With all talks finished, I was asked to close the day being the General Chair of PSQC’18. I took upon this opportunity to thank sponsors, partners, organizers (Qamber Rizvi, Salman Saeed, Adeel Shoukat, Ali Khalid, Mubashir Rashid, Muhammad Ahsan, Amir Shahzad, Ayesha Waseem, Salman Sherin , Ovyce Ashraph), speakers and audience and made a point to mention that how collaboration can produce results which can never be surpassed by individuals. To spark some motivation for participants to try out wonderful ideas presented in the day, I used Munnu Bhai’s famous Punjabi poem with punch line “Ho naheen jaanda, karna painda aye” (It never happens automatically, you have to do it)
Long live Pakistan Software Quality community and we’ll be back with more events through the year and yes PSQC’19 in the Spring of next year!
The only way to improve yourself and your craft is to reflect on the sate of affairs. The #StateOfTesting Survey gives us exactly that opportunity where testers from across the globe give their valuable feedback and then gain value from this collective wisdom.
I have been taking part in the survey for sometime and I see that not much testers from Pakistan are doing that. Given that our community is on the rise and we had our first ever testing conference, it’s time to get in touch with testing community of the world!
The link to the survey is: http://qablog.practitest.com/state-of-testing/
Thanks for the help and let’s make (testing) world better than today!
Code Coverage is a good indicator of how well your tests are covering your code base. It is done through tools through which you can run your existing set of tests and then get reports on code coverage with file level, statement or line level, class and function level and branch level details.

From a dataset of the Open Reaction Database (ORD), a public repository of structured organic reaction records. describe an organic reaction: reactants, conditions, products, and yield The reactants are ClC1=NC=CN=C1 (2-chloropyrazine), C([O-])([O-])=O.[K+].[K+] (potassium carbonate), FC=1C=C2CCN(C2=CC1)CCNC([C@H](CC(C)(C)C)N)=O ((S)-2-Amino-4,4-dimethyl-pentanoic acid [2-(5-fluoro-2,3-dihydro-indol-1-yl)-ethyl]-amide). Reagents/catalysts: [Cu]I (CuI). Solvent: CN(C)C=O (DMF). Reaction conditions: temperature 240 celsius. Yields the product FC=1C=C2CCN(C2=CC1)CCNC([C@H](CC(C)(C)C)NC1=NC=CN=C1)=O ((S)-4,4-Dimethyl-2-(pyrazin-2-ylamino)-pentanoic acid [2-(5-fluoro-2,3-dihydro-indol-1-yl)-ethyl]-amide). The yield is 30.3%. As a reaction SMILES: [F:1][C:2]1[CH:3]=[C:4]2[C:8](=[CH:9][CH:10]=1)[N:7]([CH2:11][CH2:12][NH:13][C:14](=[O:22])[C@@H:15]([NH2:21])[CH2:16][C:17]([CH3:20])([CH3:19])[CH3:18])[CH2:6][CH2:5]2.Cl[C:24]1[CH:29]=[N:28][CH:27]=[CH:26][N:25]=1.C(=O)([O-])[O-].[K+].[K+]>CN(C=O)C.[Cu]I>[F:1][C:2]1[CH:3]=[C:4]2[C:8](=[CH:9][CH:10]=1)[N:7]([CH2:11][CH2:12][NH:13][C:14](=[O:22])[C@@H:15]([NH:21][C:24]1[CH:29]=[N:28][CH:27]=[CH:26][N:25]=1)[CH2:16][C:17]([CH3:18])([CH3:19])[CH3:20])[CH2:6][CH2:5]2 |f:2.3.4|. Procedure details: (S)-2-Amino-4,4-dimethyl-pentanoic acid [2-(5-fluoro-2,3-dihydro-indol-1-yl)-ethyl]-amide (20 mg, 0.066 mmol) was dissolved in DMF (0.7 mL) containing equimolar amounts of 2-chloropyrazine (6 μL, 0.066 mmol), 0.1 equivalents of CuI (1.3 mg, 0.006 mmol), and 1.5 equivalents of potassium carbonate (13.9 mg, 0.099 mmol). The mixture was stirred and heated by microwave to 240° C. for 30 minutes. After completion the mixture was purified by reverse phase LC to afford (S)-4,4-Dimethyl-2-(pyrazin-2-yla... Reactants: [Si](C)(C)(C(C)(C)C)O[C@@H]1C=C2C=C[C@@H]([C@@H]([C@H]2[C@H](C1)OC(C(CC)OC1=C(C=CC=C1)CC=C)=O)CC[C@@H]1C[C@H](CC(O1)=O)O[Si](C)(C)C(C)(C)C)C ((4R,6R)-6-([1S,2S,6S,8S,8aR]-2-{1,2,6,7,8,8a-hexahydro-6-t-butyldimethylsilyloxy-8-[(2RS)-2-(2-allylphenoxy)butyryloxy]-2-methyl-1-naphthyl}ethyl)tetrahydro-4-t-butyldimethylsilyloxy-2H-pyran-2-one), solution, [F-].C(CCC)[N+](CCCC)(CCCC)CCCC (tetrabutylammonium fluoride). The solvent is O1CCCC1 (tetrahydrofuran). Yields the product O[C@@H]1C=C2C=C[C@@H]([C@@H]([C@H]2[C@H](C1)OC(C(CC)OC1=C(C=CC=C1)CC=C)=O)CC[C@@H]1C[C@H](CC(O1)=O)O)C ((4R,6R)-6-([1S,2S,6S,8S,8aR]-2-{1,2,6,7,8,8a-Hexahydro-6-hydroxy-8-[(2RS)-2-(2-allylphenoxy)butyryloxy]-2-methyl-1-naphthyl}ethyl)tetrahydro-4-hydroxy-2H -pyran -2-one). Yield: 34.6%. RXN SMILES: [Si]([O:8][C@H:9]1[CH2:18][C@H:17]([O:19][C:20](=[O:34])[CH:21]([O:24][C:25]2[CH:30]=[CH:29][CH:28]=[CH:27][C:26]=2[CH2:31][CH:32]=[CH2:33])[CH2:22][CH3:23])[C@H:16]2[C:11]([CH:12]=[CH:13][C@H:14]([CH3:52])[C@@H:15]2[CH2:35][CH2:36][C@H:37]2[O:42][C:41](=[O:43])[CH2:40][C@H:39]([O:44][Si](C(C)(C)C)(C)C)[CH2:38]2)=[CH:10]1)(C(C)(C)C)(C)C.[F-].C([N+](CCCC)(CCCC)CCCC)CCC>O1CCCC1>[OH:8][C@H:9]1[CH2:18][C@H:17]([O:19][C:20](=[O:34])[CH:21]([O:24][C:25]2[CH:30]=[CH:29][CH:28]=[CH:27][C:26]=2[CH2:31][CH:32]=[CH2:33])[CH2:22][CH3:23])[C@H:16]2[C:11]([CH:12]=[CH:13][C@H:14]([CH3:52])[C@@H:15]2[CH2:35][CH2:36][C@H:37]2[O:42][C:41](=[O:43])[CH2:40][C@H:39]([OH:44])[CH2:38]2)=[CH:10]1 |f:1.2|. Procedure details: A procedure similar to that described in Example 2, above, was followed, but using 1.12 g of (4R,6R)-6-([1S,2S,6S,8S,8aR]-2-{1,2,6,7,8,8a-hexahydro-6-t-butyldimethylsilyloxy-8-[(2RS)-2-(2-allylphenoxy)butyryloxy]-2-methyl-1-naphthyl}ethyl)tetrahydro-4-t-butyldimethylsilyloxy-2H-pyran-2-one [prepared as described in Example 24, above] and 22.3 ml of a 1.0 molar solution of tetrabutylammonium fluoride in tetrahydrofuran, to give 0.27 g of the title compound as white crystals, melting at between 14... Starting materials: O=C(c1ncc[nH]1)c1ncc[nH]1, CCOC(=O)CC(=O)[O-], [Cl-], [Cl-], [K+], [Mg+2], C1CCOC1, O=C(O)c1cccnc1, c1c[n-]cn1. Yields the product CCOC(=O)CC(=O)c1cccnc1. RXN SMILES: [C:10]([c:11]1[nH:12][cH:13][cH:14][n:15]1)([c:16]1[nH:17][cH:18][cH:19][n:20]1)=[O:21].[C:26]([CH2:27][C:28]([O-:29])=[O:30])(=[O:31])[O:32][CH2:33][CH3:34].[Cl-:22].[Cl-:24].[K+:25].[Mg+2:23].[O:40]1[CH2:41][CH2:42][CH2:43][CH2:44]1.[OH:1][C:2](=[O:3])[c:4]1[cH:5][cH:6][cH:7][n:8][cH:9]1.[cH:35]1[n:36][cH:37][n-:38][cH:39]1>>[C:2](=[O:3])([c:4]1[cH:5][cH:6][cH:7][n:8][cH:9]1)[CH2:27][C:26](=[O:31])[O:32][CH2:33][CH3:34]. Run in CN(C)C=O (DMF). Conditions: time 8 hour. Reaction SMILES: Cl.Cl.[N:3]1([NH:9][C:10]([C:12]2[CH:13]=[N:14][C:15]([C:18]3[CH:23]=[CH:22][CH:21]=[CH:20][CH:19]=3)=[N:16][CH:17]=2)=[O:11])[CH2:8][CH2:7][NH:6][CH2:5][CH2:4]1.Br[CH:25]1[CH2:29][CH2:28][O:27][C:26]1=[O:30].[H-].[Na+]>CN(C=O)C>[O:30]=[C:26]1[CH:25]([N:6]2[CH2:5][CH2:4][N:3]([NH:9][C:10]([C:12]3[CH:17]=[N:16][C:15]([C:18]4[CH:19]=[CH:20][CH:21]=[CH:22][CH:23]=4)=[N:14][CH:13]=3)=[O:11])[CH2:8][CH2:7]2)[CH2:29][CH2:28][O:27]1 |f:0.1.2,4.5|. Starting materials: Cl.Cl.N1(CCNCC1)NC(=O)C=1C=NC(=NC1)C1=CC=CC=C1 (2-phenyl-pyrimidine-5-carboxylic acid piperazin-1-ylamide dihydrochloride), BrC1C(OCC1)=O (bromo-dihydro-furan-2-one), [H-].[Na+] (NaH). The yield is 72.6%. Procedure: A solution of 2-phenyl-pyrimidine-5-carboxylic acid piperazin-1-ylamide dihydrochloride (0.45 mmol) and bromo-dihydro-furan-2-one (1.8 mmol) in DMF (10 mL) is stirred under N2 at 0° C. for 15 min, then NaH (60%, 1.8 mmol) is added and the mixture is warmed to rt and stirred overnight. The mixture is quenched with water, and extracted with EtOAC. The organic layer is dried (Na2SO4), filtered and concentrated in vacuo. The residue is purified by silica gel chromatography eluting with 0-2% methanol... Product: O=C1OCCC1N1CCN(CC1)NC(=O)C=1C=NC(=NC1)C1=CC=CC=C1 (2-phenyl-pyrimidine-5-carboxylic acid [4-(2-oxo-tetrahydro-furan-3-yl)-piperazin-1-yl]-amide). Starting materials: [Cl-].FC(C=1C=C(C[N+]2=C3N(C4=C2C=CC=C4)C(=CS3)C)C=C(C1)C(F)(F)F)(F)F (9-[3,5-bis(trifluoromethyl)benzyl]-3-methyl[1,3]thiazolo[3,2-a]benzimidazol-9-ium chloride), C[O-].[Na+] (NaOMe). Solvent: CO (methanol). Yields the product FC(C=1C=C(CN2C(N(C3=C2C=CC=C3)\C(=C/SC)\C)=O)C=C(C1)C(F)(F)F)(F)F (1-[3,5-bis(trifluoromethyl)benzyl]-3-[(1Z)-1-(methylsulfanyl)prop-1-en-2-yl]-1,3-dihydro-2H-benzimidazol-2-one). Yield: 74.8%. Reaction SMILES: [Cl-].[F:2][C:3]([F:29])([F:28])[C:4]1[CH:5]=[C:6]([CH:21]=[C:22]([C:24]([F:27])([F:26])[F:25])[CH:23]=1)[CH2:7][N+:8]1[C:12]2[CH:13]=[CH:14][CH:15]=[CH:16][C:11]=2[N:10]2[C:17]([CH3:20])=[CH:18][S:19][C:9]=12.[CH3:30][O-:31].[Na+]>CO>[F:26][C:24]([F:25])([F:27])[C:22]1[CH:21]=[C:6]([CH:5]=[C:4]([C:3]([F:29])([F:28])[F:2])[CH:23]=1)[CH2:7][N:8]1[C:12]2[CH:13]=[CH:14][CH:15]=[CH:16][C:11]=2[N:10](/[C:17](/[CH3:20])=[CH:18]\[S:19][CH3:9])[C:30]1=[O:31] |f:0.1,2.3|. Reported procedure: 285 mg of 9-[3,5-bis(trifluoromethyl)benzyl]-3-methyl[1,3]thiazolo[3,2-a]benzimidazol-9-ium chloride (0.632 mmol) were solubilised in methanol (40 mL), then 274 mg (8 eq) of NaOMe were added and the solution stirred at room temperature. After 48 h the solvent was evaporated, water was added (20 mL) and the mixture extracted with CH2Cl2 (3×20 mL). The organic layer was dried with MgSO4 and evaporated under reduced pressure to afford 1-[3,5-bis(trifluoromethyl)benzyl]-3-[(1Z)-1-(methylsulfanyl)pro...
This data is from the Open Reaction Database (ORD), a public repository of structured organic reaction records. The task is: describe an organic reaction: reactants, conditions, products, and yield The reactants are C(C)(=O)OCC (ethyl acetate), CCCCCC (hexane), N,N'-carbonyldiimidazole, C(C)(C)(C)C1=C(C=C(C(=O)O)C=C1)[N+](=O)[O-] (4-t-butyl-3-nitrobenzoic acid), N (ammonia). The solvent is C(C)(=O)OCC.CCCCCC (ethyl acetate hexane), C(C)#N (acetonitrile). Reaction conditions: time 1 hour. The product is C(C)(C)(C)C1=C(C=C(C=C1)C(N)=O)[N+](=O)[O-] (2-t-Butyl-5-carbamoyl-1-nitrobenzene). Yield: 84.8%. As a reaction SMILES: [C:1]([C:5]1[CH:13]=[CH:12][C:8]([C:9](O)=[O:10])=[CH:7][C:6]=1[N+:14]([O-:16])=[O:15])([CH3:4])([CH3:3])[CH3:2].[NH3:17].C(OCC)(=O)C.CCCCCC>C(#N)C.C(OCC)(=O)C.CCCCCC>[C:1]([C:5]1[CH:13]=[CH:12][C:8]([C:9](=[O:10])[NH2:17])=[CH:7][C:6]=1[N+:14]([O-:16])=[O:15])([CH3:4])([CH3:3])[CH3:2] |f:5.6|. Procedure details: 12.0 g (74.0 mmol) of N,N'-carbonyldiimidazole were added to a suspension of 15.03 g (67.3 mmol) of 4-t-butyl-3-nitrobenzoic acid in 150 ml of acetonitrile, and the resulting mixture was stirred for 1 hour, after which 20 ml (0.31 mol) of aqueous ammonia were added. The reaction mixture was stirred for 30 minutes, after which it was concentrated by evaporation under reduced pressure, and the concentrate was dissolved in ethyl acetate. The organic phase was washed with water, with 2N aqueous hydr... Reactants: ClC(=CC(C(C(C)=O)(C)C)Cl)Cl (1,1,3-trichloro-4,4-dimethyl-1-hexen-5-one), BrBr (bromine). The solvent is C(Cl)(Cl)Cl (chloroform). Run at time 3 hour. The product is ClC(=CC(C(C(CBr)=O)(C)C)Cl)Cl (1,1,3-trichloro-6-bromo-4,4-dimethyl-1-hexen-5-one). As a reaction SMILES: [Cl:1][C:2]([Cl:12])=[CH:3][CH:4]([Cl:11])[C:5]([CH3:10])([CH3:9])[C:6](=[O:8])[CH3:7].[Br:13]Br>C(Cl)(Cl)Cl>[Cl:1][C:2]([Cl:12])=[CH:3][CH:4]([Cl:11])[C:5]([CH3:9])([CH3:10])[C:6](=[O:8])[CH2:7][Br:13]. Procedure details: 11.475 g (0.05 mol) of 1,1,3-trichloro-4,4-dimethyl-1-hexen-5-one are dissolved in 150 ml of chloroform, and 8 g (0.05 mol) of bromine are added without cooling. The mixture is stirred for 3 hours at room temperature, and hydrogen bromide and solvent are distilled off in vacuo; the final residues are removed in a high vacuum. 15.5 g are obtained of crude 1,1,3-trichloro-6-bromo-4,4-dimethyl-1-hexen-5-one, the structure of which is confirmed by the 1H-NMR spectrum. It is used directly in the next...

Since the code coverage report gives you a number, the game of numbers kicks in just like any other number game. If you set hard targets, people would like to get it, and at times a number means nothing. Here are my opinions based upon experience on how to best use Code Coverage in your project:
Do run code coverage every now and then to guide new unit test development
It’s worth running coverage tools every so often and looking at these bits of untested code. Do they worry you that they aren’t being tested?
The question is not to get the list of untested code base; the question is whether we should write tests for that untested code base?
In our project, we measure code coverage for functions and spit out list of functions that are not tested. The testing team then do not order the developers to write tests against them. The testing team simply suggests to write tests and the owner of that code prioritize that task based upon how critical is that piece and how often that is requested by the Users.
Dorothy Graham suggests in this excellent talk that coverage can be either like “butter” or like “strawberry jam” on your bread. You decide if you want “butter’ like coverage i.e. cover all areas or you want “strawberry jam” coverage i.e. cover some areas more in depth.